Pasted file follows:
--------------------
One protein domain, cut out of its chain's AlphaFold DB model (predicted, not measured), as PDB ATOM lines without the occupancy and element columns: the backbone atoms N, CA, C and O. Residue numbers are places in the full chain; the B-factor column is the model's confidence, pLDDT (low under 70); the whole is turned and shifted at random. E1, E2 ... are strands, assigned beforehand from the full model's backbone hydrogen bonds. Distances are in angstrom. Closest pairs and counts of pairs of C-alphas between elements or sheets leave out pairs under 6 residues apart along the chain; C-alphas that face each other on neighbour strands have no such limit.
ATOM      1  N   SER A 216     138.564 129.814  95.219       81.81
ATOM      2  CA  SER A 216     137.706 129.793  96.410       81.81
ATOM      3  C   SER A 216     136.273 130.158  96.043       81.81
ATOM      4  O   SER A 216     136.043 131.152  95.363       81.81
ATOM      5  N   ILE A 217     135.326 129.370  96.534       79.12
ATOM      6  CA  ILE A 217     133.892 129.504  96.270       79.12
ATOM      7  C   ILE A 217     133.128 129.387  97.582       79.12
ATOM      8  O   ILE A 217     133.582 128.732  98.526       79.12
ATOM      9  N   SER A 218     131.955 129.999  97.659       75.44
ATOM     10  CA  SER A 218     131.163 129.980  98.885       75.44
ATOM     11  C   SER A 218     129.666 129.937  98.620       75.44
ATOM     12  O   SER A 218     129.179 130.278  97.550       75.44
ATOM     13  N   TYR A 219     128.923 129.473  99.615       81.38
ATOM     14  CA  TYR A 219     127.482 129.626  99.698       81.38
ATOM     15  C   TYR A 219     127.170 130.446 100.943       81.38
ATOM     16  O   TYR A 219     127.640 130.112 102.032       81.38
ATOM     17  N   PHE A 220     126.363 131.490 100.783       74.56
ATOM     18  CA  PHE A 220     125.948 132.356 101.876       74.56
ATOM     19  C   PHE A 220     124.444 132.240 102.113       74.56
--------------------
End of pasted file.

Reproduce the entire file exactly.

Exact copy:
One protein domain, cut out of its chain's AlphaFold DB model (predicted, not measured), as PDB ATOM lines without the occupancy and element columns: the backbone atoms N, CA, C and O. Residue numbers are places in the full chain; the B-factor column is the model's confidence, pLDDT (low under 70); the whole is turned and shifted at random. E1, E2 ... are strands, assigned beforehand from the full model's backbone hydrogen bonds. Distances are in angstrom. Closest pairs and counts of pairs of C-alphas between elements or sheets leave out pairs under 6 residues apart along the chain; C-alphas that face each other on neighbour strands have no such limit.
ATOM      1  N   SER A 216     138.564 129.814  95.219       81.81
ATOM      2  CA  SER A 216     137.706 129.793  96.410       81.81
ATOM      3  C   SER A 216     136.273 130.158  96.043       81.81
ATOM      4  O   SER A 216     136.043 131.152  95.363       81.81
ATOM      5  N   ILE A 217     135.326 129.370  96.534       79.12
ATOM      6  CA  ILE A 217     133.892 129.504  96.270       79.12
ATOM      7  C   ILE A 217     133.128 129.387  97.582       79.12
ATOM      8  O   ILE A 217     133.582 128.732  98.526       79.12
ATOM      9  N   SER A 218     131.955 129.999  97.659       75.44
ATOM     10  CA  SER A 218     131.163 129.980  98.885       75.44
ATOM     11  C   SER A 218     129.666 129.937  98.620       75.44
ATOM     12  O   SER A 218     129.179 130.278  97.550       75.44
ATOM     13  N   TYR A 219     128.923 129.473  99.615       81.38
ATOM     14  CA  TYR A 219     127.482 129.626  99.698       81.38
ATOM     15  C   TYR A 219     127.170 130.446 100.943       81.38
ATOM     16  O   TYR A 219     127.640 130.112 102.032       81.38
ATOM     17  N   PHE A 220     126.363 131.490 100.783       74.56
ATOM     18  CA  PHE A 220     125.948 132.356 101.876       74.56
ATOM     19  C   PHE A 220     124.444 132.240 102.113       74.56